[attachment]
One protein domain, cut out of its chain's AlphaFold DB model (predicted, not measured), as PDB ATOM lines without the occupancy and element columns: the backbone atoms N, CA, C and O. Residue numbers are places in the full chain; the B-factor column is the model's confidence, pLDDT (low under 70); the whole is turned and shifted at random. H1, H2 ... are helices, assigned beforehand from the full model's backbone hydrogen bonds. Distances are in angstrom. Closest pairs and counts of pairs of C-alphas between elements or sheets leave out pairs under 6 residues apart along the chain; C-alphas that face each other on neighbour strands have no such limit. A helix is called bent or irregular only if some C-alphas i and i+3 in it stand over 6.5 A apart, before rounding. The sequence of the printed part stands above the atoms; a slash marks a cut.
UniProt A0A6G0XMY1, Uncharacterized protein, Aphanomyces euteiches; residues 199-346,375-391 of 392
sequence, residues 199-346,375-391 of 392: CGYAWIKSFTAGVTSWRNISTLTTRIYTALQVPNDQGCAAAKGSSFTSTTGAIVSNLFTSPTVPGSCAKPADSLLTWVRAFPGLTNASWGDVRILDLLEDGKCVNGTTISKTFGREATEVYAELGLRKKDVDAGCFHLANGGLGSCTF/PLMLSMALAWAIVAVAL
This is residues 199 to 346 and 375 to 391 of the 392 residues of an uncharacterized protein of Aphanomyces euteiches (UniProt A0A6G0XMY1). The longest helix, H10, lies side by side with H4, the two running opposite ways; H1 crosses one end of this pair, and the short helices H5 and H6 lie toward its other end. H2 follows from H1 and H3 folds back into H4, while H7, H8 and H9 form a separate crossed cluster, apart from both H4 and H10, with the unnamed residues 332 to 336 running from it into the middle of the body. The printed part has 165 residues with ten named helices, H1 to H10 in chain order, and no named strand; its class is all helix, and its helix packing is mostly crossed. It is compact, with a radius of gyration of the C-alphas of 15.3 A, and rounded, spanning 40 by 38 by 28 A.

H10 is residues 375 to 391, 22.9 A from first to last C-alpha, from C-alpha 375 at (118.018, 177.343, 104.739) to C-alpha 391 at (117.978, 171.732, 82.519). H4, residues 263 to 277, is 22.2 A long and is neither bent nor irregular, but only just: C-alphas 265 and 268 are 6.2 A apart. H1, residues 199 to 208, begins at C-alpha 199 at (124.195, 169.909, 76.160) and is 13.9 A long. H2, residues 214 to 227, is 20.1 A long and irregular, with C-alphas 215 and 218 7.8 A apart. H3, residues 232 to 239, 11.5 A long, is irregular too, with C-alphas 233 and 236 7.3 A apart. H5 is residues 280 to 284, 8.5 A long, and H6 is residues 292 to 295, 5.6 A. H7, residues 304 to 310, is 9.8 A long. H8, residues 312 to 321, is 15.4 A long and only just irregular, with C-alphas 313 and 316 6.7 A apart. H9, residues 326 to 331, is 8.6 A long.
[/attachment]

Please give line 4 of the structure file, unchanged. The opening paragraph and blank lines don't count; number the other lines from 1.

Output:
H10 is residues 375 to 391, 22.9 A from first to last C-alpha, from C-alpha 375 at (118.018, 177.343, 104.739) to C-alpha 391 at (117.978, 171.732, 82.519). H4, residues 263 to 277, is 22.2 A long and is neither bent nor irregular, but only just: C-alphas 265 and 268 are 6.2 A apart. H1, residues 199 to 208, begins at C-alpha 199 at (124.195, 169.909, 76.160) and is 13.9 A long. H2, residues 214 to 227, is 20.1 A long and irregular, with C-alphas 215 and 218 7.8 A apart. H3, residues 232 to 239, 11.5 A long, is irregular too, with C-alphas 233 and 236 7.3 A apart. H5 is residues 280 to 284, 8.5 A long, and H6 is residues 292 to 295, 5.6 A. H7, residues 304 to 310, is 9.8 A long. H8, residues 312 to 321, is 15.4 A long and only just irregular, with C-alphas 313 and 316 6.7 A apart. H9, residues 326 to 331, is 8.6 A long.